Time: 1245pm-145pm, Friday, May 7
Place: Room 6496, CUNY Graduate Center, 365 Fifth Ave (34str&35str).
Speaker: Dr. Matthew Snover (Maryland)

Title:
Selective Translation-Model Adaptation: Learning Translation Rules from
Monolingual Text

Abstract:
With thousands of languages in the world, and the increasing speed and
quantity of information being distributed across the world, automatic
translation between languages by computers, Machine Translation (MT), has
become an increasingly important area of research. State-of-the-art MT
systems rely not upon hand-crafted translation rules written by human
experts, but rather on learned statistical models that translate a source
language to a target language. These models are typically generated from
large, parallel corpora containing copies of text in both the source and
target languages. The co-occurrence of words across languages in parallel
corpora allows the creation of translation rules that specify the
probability of translating words or phrases from one language to the
other. Monolingual corpora, containing text only in one
language~Wprimarily the target language~Ware  not used to model the
translation process, but are used to better model the structure of the
target language. Unlike parallel data, which require expensive human
translators to generate, monolingual data are cheap and widely available.

Similar topics and events to those in a source document that is being
translated often occur in documents in a comparable monolingual corpus. In
much the same way that a human translator would use world knowledge to aid
translation, the MT system may be able to use these relevant documents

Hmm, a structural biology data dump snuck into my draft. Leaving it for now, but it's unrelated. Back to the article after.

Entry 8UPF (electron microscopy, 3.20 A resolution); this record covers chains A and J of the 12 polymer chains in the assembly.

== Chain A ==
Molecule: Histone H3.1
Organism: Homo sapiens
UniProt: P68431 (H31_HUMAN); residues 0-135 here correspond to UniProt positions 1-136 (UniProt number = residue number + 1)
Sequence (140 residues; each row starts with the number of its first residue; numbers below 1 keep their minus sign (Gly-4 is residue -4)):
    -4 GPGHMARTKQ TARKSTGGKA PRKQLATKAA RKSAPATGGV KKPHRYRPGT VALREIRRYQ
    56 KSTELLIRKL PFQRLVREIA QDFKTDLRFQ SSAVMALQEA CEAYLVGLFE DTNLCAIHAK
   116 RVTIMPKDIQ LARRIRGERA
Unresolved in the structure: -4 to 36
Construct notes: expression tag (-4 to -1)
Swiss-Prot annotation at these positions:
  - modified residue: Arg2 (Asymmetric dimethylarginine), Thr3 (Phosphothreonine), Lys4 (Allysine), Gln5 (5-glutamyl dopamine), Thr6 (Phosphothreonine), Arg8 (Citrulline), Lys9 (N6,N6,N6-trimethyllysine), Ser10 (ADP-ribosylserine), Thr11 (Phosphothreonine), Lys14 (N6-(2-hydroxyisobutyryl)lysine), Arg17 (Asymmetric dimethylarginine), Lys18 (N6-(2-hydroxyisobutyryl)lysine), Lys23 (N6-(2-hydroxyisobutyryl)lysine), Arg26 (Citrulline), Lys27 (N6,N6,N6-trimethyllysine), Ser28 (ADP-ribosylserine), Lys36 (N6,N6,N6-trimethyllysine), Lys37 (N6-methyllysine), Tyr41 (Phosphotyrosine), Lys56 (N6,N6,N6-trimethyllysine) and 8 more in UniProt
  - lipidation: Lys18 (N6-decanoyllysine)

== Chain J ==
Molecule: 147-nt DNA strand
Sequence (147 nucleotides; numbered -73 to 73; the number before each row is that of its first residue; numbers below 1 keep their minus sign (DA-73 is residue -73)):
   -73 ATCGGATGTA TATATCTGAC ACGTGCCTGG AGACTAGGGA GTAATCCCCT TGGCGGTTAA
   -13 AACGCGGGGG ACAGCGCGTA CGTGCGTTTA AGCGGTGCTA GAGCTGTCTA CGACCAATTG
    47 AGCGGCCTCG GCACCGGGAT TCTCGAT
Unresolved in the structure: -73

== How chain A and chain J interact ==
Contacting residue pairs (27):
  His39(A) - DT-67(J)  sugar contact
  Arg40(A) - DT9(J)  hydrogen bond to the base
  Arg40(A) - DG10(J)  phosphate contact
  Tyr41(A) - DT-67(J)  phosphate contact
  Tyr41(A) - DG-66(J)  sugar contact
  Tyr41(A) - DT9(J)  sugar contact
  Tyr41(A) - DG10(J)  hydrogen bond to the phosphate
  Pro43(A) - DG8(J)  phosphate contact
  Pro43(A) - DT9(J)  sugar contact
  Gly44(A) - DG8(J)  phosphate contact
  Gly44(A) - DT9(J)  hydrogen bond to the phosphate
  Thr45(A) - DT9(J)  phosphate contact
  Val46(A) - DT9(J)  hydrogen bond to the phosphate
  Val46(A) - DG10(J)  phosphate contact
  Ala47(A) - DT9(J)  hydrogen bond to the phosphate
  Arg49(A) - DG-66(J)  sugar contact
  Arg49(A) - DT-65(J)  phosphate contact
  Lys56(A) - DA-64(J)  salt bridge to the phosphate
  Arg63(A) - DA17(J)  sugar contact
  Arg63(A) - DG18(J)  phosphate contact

from comparable corpora to guide translation by biasing the translation
system to produce output more similar to the relevant documents.

We describe a method for generating new translation rules from monolingual
data specifically targeted for the document that is being translated. Rule
generation leverages the existing translation system and topical overlap
between the foreign source text and the monolingual text, and unlike regular
translation rule generation does not require parallel text. For each
source document to be translated, potentially comparable documents are
selected from the monolingual data using cross-lingual information
retrieval. By biasing the MT system towards the selected relevant
documents and then measuring the similarity of the biased output
to the relevant documents using Translation Edit Rate Plus (TERp), it is
possible to identify sub-sentential regions of the source and comparable
documents that are possible translations of each other. This process
results in the generation of new  translation rules, where the source side
is taken from the document to be translated and the target side is fluent
target language text taken from the monolingual data. The use of these
rules results in improvements over a state-of-the-art statistical
translation system. These techniques are most effective when there is a
high degree of similarity between the source and relevant passages~Wsuch
as when they report on the same new stories~Wbut some benefit,
approximately half, can be achieved when the passages are only
historically or topically related.

Bio:
Matthew Snover is a recent PhD graduate from the University of Maryland in
College Park.  His research focuses on  In June he will join the Blender
lab at CUNY Queens College and Graduate Center as a post-doctoral
researcher.